On Taunting the Cows

Fawkes Factory

The task this morning is to follow up on some reasonable questions raised in the comments of the previous post, God's Bistro. The basic outline of my response will be to grant a point at the center, but to differ as to what the appropriate responses and applications ought to be. The questions I want to address concern the pervasive force and influence of advertising, questions about justice in the production of food (e.g. fair trade), and the matter of basic health issues and diet. I quite agree that advertisers and mass marketers have figured out that there are a lot of people out there who are like sheep without a shepherd. They want to prod and steer everybody into various purchases and brand loyalties, and they industriously work at it. This is something we should respond to, but my suggested response would not be to say that people have to choose between Ads and Adbusters, between corporate and fake alternative corporate. Protesting the new global economy and actually … [Read more...]

God’s Bistro

What is the balance to be kept when it comes to saying that God "doesn't care what you eat," which He doesn't, and saying that we are to exercise dominion in all that we do? If there is no neutrality anywhere, and there isn't, then how does this fit with statements like "God doesn't care"? The answer is that God cares about everything, but He doesn't care about things the same way we do. Our job is to learn how to care the way He does, instead of invoking His name to make it seem like He cares the same way we do. There is a way that seems right to a man, but the dead end of that cul de sac is death (Prov. 14:12). Men have a way of esteeming things that God considers below dumpster scrapings. "And he said unto them, Ye are they which justify yourselves before men; but God knoweth your hearts: for that which is highly esteemed among men is abomination in the sight of God" (Luke 16:15). So there no neutrality anywhere, but this is not the same thing as saying that everything matters … [Read more...]

Fear, Shame, and Guilt at Lunch

My friend Toby Sumpter has written a series of posts on food here (starting with his Free Range post), and this has generated some back and forth in various places, both online and off, and I thought I should join the discussion. But first some exegetical background. In John 6, the Lord fed the five thousand, and when they thought this was a good reason for making Him king, He got away from them across the water. However, some who found His message for the belly particularly compelling tracked Him down. Jesus told them that they were following Him because of the physical loaves, which was the wrong reason. He told them to work for the food that endures "to everlasting life" (John 6:27). Do not work, He said, for food that perishes. And if we should not work for food that perishes, we shouldn't get worked up over food that perishes. They asked what they needed to do in order to work the works of God. Jesus told them that the work of God is believing in Jesus. In other words, when … [Read more...]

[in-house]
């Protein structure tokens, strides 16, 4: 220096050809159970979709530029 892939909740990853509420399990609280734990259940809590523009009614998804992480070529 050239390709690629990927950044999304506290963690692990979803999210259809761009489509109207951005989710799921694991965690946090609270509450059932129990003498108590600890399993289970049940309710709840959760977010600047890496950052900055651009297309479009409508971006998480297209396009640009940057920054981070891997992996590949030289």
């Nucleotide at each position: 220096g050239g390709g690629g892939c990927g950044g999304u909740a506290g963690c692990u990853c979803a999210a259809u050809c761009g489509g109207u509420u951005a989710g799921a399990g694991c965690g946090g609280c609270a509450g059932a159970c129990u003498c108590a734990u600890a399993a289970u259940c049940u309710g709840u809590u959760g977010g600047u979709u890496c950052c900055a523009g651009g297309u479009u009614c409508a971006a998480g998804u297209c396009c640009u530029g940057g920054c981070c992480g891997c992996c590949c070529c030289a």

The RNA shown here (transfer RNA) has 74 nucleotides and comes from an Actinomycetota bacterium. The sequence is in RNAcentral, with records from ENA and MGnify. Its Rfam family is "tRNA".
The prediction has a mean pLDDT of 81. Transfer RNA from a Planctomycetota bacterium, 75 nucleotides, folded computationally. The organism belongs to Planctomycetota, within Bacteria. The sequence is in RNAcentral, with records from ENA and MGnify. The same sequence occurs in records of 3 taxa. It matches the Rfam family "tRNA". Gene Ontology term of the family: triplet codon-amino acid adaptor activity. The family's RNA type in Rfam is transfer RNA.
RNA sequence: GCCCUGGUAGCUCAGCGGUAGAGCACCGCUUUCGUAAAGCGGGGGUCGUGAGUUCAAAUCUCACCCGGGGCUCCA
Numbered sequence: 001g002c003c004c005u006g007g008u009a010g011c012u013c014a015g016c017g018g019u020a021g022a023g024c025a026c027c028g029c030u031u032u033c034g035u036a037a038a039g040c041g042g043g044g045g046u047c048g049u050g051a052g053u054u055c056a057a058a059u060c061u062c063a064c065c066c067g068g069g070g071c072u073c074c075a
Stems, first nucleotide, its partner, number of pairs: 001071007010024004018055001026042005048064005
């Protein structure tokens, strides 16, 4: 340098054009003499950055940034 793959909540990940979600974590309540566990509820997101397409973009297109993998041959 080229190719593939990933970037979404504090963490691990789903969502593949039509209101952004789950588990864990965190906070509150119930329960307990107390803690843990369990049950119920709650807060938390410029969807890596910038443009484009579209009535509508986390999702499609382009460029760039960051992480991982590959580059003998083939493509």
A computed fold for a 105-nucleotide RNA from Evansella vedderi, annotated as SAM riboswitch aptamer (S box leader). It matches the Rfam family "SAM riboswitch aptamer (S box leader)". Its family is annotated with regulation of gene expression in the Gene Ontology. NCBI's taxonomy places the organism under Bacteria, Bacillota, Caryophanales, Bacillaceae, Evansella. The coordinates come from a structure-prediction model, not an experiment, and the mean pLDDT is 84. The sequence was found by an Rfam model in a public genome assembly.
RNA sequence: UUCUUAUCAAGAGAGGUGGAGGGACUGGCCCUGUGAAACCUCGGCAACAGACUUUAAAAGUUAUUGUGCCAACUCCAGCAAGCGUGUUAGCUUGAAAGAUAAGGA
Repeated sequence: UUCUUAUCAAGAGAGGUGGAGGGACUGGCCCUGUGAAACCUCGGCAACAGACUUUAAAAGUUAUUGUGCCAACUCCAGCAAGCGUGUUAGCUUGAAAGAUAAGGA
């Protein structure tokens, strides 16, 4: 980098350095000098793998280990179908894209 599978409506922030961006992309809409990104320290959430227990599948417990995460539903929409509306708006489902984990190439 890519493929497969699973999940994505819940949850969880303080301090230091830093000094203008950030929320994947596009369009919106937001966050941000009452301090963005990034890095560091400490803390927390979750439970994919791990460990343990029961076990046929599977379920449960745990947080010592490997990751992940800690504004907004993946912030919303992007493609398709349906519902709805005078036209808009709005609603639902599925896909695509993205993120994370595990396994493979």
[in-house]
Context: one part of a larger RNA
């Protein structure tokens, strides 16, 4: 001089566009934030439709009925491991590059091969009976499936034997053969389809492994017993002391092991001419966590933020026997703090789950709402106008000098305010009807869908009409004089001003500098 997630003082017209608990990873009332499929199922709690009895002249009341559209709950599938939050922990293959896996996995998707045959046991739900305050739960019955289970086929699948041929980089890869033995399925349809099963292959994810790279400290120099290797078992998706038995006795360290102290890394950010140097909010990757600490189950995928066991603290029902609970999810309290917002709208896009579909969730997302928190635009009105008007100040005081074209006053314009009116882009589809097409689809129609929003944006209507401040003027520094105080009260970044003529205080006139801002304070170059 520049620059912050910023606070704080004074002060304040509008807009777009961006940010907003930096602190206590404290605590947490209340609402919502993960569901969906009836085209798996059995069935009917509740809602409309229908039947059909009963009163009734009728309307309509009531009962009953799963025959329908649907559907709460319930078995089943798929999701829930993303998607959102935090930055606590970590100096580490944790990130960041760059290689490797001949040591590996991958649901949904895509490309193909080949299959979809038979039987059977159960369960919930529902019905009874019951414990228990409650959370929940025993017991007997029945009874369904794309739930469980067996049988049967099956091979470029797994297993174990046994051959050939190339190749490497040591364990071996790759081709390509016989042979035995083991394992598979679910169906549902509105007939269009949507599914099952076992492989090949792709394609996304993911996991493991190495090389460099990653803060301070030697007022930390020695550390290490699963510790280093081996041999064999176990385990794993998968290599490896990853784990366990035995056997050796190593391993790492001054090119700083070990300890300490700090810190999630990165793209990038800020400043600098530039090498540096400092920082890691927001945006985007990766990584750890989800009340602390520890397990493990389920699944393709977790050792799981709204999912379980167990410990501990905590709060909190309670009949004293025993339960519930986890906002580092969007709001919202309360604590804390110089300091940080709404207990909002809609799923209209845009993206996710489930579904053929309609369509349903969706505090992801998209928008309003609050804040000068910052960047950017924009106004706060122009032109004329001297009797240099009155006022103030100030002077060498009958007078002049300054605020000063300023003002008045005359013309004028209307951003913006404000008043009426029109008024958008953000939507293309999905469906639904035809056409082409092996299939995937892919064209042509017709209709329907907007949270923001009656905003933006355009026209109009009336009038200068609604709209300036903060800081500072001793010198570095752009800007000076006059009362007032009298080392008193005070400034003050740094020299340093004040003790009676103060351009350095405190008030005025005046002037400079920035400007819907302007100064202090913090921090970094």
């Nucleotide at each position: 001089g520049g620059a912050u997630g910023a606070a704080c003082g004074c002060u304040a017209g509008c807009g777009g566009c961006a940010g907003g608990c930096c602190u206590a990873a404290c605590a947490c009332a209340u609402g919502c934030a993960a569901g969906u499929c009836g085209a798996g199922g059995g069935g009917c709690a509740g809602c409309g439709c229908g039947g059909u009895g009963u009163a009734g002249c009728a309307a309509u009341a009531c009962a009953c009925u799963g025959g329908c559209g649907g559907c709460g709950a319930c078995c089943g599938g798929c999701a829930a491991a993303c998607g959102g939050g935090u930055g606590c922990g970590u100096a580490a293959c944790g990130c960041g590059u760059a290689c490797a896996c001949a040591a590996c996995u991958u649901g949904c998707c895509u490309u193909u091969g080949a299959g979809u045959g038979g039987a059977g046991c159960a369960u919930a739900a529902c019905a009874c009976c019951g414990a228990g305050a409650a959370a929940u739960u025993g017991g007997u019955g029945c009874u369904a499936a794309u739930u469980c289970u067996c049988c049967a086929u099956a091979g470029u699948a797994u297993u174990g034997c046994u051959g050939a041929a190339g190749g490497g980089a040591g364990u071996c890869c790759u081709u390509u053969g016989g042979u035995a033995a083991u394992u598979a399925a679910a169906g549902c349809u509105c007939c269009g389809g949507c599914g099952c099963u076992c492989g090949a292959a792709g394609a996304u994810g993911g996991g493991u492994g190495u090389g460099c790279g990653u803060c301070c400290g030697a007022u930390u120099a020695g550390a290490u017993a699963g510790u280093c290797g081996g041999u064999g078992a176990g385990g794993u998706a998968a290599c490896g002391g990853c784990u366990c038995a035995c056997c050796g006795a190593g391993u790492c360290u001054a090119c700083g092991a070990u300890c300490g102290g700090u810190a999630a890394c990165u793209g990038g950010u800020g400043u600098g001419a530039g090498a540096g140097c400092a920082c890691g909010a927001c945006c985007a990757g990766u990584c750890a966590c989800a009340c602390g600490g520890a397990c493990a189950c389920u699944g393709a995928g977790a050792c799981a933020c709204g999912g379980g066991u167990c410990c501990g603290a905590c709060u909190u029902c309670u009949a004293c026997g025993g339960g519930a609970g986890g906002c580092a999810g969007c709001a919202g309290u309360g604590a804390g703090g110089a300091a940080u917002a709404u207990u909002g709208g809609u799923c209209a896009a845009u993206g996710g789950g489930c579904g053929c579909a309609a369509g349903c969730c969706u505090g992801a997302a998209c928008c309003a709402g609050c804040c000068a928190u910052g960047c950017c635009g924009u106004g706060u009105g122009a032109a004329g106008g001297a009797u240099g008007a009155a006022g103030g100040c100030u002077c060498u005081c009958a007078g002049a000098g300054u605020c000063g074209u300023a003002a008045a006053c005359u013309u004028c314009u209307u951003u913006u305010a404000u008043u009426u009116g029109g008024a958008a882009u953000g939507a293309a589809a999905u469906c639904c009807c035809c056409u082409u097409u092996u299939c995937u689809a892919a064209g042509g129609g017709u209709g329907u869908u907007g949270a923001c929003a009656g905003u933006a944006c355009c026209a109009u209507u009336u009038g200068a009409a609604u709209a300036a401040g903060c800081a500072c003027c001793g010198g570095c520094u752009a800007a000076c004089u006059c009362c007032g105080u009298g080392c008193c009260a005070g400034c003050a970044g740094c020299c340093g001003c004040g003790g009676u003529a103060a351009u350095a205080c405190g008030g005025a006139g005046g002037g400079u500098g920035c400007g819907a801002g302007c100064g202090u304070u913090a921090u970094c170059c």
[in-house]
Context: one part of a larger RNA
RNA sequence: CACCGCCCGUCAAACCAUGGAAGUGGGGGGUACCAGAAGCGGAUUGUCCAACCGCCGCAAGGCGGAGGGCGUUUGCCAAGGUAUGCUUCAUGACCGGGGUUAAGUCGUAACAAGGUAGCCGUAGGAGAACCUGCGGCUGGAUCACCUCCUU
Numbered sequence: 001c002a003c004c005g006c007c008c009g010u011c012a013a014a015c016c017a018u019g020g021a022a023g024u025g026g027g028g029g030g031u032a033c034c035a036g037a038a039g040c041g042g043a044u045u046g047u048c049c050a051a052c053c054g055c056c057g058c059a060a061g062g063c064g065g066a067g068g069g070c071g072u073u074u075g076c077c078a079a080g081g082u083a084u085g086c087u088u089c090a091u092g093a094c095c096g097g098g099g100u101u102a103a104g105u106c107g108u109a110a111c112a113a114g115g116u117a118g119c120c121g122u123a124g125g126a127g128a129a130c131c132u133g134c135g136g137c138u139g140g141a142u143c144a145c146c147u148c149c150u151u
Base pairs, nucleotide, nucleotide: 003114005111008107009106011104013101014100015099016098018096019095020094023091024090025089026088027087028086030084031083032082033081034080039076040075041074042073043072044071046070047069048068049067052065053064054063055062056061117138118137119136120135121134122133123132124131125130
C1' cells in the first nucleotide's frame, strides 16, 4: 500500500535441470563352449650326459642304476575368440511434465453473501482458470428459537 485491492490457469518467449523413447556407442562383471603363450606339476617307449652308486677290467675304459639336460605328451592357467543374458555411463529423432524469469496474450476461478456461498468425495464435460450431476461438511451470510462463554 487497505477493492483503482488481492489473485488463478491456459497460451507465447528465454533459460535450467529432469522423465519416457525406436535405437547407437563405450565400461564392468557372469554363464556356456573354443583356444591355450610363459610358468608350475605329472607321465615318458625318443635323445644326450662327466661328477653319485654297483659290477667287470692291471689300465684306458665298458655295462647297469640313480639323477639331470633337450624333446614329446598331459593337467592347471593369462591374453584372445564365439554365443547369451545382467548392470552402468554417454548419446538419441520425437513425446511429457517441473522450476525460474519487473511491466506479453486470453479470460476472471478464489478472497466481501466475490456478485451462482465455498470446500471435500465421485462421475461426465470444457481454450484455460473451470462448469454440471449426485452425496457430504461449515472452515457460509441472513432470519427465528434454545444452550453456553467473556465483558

The Gravy of Grace and Gratitude

If you like to eat what you like to eat, this means that you are a human being. If you are morally indignant about the food choices of others, this means you are well on the way to becoming a food leftist. Leftism is that impulse that wants to establish coercion and call it community. Apply the coercive impulse to food and farming choices, and you have the food leftist. And it begins with the indignation. Once the indignation is established, it becomes possible to draw on a hidden premise that too many Americans share -- that sins should be crimes -- and move from that position to the idea that made up sins should be made into real crimes. … [Read more...]

Food Libertarian

From time to time the authorities haul in some renegade cheese maker, and those who love bureaucratized food safety all breath a sigh of relief. This kind of tyranny is heavy-handed enough to get noticed by those who yearn for food freedom -- as I do -- but not so noticed generally that we can get the food fascists to stop it. Yet. There are two basic points that need to be made about this. The first is that the government does have a role in food safety -- but it is not the role of preventative regulation. Rather, in a realm of food libertarianism, the government would set the definitions and standards. This is what a fluid ounce is, and that is what counts as cleaning a chicken. These standards would not be enforced by food inspectors before the fact, but would rather be used whenever an action had been brought by a dissatisfied or food-poisoned customer. The civil magistrate would publish, before the fact, what weights and measures they are going to use to adjudicate legal … [Read more...]